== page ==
Emma is a Law Student at Aristotle University of Thessaloniki, Youth Fellow at International Youth Think Tank (IYTT) of Univeristy of Gothenburg, Board Consultant at Centre for Energy Environment and Climate Change (CENEC) and Research Assistant at European Constitutionalism. In a nutshell, she is a human-rights and political-sciences enthusiast and a debate and public-speaking lover.

Universally, the latest trend in the never-ending Technological Revolution is Artificial Intelligence and especially Facial Recognition systems. This is constantly challenging our ethics jeopardizing liberal democracy or even leading to the development of an autonomous intelligence escaping human control. Can we handle that?

Mia Spizman ’23

Mia is currently attending the University of North Carolina Chapel Hill’s Transatlantic Masters Program on the German-Turkish track. Her areas of interest are identity politics and immigration. She is originally from Northern California and is spending the next semester at the Middle Eastern Technical University in Ankara, Turkey.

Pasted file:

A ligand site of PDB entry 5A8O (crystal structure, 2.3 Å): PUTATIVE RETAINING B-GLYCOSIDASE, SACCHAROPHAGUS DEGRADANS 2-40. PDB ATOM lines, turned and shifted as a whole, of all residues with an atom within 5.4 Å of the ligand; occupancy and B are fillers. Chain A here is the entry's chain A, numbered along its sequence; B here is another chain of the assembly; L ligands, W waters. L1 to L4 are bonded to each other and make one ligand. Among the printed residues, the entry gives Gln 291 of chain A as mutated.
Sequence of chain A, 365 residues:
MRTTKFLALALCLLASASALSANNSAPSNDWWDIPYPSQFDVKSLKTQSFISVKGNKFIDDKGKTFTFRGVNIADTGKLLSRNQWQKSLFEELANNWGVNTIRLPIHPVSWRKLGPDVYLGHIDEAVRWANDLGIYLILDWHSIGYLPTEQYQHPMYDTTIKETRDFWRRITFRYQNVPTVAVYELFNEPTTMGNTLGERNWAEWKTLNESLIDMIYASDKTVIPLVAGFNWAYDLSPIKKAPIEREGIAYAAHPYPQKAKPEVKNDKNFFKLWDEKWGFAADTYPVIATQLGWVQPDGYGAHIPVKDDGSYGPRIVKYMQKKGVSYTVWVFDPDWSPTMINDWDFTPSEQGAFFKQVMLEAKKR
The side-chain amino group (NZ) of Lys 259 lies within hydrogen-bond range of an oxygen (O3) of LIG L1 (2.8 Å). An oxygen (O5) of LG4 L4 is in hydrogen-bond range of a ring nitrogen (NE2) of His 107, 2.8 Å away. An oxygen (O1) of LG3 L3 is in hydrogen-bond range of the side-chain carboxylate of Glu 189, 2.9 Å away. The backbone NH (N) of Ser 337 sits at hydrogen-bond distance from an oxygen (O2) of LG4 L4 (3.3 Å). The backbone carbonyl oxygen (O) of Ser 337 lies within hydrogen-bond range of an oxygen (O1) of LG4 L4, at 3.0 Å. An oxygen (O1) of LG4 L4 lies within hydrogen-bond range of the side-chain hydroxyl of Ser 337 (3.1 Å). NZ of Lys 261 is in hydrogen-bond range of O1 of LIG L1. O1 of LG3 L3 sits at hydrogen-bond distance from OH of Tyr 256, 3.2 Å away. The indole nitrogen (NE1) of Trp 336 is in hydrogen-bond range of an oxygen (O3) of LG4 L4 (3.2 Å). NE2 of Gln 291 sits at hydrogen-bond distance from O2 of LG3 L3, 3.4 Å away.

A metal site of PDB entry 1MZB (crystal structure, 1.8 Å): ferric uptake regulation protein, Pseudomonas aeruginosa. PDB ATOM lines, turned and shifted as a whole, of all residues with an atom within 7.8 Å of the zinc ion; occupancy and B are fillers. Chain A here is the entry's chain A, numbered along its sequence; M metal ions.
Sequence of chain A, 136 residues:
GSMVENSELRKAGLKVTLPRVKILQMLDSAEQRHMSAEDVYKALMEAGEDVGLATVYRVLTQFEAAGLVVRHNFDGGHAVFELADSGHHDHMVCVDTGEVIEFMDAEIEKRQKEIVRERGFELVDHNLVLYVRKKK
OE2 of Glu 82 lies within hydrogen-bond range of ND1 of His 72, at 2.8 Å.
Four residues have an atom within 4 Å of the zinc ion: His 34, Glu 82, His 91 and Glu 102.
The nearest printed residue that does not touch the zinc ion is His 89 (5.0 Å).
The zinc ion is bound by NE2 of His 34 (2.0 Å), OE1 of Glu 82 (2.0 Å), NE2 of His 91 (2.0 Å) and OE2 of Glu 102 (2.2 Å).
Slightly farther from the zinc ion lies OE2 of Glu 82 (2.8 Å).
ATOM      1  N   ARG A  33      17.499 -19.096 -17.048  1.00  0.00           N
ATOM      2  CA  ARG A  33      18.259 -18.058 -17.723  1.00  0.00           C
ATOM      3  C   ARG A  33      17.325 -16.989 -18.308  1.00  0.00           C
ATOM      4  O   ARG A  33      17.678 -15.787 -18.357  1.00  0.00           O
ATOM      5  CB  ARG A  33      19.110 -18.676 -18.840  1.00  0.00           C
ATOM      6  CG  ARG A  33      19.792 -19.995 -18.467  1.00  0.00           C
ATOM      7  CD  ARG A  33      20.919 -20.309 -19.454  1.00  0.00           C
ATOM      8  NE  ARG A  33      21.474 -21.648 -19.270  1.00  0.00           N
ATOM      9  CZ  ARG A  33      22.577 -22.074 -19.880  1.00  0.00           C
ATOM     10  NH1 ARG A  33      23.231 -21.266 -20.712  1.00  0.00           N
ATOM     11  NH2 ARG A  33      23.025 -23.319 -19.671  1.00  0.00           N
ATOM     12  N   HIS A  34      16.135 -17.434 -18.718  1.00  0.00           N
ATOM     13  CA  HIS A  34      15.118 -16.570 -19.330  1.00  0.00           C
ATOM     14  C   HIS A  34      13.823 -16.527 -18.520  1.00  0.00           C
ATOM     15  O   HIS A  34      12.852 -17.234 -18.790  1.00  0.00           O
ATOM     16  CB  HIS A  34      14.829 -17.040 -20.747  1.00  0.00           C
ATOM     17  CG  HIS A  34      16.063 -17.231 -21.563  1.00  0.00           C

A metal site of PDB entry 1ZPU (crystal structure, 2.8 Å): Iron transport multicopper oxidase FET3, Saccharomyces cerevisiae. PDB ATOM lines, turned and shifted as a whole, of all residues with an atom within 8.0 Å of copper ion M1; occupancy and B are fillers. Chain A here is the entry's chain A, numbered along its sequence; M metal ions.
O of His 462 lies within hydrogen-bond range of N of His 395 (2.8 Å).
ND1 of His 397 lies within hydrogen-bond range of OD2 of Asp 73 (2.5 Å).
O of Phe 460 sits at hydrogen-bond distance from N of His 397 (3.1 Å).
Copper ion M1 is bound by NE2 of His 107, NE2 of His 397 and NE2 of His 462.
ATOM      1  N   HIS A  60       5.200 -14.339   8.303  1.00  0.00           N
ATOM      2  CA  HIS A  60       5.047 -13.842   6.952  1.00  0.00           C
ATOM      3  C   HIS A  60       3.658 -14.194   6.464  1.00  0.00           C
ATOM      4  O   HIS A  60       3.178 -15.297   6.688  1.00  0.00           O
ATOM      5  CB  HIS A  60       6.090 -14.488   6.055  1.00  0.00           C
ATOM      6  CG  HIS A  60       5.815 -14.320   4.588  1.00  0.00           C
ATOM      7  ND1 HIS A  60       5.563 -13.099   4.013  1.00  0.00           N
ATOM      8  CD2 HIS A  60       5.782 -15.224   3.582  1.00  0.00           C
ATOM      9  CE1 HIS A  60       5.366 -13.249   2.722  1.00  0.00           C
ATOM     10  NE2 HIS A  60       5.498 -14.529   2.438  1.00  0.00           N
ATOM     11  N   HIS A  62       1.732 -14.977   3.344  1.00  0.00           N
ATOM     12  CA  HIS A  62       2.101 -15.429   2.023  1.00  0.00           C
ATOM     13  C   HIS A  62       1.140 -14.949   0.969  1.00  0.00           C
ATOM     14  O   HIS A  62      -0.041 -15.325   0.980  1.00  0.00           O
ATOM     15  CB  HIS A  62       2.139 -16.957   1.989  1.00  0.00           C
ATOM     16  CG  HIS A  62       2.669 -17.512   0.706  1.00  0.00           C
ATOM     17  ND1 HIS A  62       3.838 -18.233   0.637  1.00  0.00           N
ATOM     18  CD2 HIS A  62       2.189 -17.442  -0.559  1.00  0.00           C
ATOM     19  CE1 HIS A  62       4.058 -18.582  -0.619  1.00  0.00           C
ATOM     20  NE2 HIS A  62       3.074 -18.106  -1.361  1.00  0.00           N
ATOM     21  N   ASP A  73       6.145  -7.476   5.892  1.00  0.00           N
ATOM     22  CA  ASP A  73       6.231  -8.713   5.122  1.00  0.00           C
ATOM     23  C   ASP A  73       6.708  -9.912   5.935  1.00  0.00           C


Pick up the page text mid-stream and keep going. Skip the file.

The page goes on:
Our presentation addresses the lack of colonial history in European Studies. We present a brief history of “Eurafrica” to dispel the postcolonial myth of European integration, discuss EU historiography and the importance of teaching colonial history, and propose a path forward for future European Studies curricula.

Maria Karadimitri Stapelfeld

Maria was born in Greece, in Athens, and she graduated in Political Science and History at the Panteion University in Athens. During her studies, she had the opportunity to spend two semesters in Valencia, Spain, with the student exchange program Erasmus. After completing her studies she did an internship in Rotterdam, the Netherlands and since 2013 she has been living, working and studying in Berlin. She is currently completing her master’s degree in political science at the Free University of Berlin.

In 1354 the Ottomans crossed into Europe and, with the conquest of the Balkans, transformed their empire into an intercontinental one. The Ottomans’ flexible sociopolitical organization and religious tolerance allowed Greek cities to develop democratic self-governance. The presentation is illustrated with photographs and paintings depicting life in the cities of the Eastern Mediterranean under the Ottoman Empire.

Tobin Williamson ’13